The Battle of the Somme, an international arena
In 1916, the Somme department became an international zone, a place where people of roughly twenty nationalities came to fight and work, originating from the 3 empires involved (France, Germany and Great Britain).
The battle of the Somme (1 July-18 November 1916) was a joint Franco-British offensive, one of the largest battles of the Great War. It was both industrial and international, and in four and a half months caused more than a million losses (dead, injured, missing in action). The Battle was not only an international affair in 1918; it continued with the souvenirs brought back home by millions of men, and even continues to this day with memories of the war that are still very much alive, thanks to pilgrimages and commemorative monuments.
A territory strewn with monuments paying homage to the allies
The Circuit of Remembrance brings together the 2 towns that symbolise the Great War; Albert and Péronne. It enables visitors to discover and understand this terrible episode of international history. The Historial of the Great War gives an introduction to the Circuit of Remembrance. This outstanding museum compares and objectively examines the painful experiences of the 3 main warring parties according to historical chronology.
The German occupation of the town of Péronne began in August 1914, and it immediately became a centre for intense military and logistical activity, particularly during the Battle of the Somme. Although it was bombarded by the French artillery for 8 months, it remained in the hands of the Germans, who only evacuated Péronne in March 1917, when they fell back to the Hindenburg line. The town was occupied once again in March 1918, and then liberated on 2 September by the Australian 2nd division.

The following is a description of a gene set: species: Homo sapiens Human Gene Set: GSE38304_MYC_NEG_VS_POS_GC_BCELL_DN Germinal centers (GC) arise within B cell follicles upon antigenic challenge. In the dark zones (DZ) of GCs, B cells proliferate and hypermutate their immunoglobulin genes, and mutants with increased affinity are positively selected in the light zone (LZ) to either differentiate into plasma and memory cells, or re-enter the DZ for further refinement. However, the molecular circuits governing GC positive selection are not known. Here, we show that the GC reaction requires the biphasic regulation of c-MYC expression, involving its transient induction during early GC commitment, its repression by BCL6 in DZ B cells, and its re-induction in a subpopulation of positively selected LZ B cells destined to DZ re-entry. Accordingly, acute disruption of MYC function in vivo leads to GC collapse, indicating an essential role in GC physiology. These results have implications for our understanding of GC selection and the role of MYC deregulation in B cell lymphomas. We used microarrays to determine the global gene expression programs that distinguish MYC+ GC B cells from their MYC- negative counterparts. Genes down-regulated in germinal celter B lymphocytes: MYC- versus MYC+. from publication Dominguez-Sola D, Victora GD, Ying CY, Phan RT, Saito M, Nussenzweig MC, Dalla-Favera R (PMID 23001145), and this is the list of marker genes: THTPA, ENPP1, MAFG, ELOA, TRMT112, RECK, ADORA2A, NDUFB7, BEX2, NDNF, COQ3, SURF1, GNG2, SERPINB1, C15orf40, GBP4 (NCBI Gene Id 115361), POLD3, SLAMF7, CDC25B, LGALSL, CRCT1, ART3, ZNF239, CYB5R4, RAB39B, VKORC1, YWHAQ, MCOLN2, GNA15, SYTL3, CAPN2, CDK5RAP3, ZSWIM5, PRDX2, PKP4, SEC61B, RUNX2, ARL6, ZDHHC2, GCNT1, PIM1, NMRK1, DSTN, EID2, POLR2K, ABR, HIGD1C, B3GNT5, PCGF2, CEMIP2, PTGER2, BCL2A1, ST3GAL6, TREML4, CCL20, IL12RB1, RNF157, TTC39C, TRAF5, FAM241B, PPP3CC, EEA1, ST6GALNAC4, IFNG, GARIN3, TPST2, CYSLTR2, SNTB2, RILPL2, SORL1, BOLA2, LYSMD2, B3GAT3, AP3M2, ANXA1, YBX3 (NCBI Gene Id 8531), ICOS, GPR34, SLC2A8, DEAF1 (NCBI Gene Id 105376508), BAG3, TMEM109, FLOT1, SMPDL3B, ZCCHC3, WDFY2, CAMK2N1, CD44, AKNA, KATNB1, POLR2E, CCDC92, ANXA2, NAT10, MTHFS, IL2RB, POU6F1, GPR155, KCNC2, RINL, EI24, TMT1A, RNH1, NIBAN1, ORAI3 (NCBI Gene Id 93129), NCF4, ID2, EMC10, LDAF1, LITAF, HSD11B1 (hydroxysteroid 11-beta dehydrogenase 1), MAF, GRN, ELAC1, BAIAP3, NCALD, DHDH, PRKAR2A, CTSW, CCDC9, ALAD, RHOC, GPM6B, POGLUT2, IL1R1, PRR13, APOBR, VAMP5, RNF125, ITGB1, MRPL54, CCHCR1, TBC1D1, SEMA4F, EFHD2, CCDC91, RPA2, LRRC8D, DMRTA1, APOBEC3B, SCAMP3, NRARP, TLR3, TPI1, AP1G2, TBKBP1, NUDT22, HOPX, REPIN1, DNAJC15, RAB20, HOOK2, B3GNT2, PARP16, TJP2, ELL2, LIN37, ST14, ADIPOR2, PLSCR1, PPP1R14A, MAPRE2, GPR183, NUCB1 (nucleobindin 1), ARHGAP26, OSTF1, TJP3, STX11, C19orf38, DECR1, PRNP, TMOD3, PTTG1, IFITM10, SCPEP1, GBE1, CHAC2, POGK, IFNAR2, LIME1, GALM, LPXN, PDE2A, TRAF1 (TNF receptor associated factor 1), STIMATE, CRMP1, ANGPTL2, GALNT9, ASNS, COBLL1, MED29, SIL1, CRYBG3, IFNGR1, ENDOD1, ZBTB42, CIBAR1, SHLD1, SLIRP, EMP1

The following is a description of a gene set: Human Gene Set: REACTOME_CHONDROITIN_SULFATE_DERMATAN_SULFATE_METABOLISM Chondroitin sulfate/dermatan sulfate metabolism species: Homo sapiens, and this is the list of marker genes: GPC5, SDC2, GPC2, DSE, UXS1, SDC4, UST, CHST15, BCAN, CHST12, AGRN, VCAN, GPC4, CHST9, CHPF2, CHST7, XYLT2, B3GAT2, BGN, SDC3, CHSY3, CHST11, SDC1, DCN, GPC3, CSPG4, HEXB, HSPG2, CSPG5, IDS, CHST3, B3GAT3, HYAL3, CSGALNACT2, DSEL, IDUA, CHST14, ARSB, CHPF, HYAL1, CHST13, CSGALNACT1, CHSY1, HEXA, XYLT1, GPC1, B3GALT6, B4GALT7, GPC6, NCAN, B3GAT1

The village of Rancourt, a few kilometres from Péronne, is where the main German supply and communication line was broken: the road from Bapaume to Péronne. Today the village has the sad and unique privilege of having a French, a British and a German cemetery. The French Chapel of Remembrance is also an important place for remembrance of French participation in the Battle of the Somme.
Homage to South-African and Australian allies
The capture of Bois Delville at Longueval was vital to allow progress towards the east, and this mission was assigned to the South Africans. They went through this baptism of fire on the Western Front from 15 to 20 July 1916. Of the 4,000 men in the brigade only 143 emerged unharmed from their trenches. The South African National Memorial and Museum pay homage to all the South Africans who fell during various 20th century conflicts, in Africa, Europe and the Middle East.
To the north-west, the village of Pozières represented a blockage that had to be removed in order to occupy Thiepval hill. This objective was partly assigned to the Australian troops. They had arrived on 23 July 1916, and after taking control of Pozières, the exhausted Australians were relieved on 5 September by the Canadians. Three of their divisions lost more than a third of their forces. As for the village, it completely disappeared. The monument to the 1st division, the remains of the "Gibraltar" and the "Windmill" bear witness to this battle.
Homage to the British, Irish and Newfoundland allies
The nearby hill and village of Thiepval were one of the pillars of the German defences near the northern part of the British sector, and on 1 July 1916 proved to be one of the main theatres of the disaster suffered by the British army. The fighting to take Thiepval began on 1 July and ended on 26 September 1916.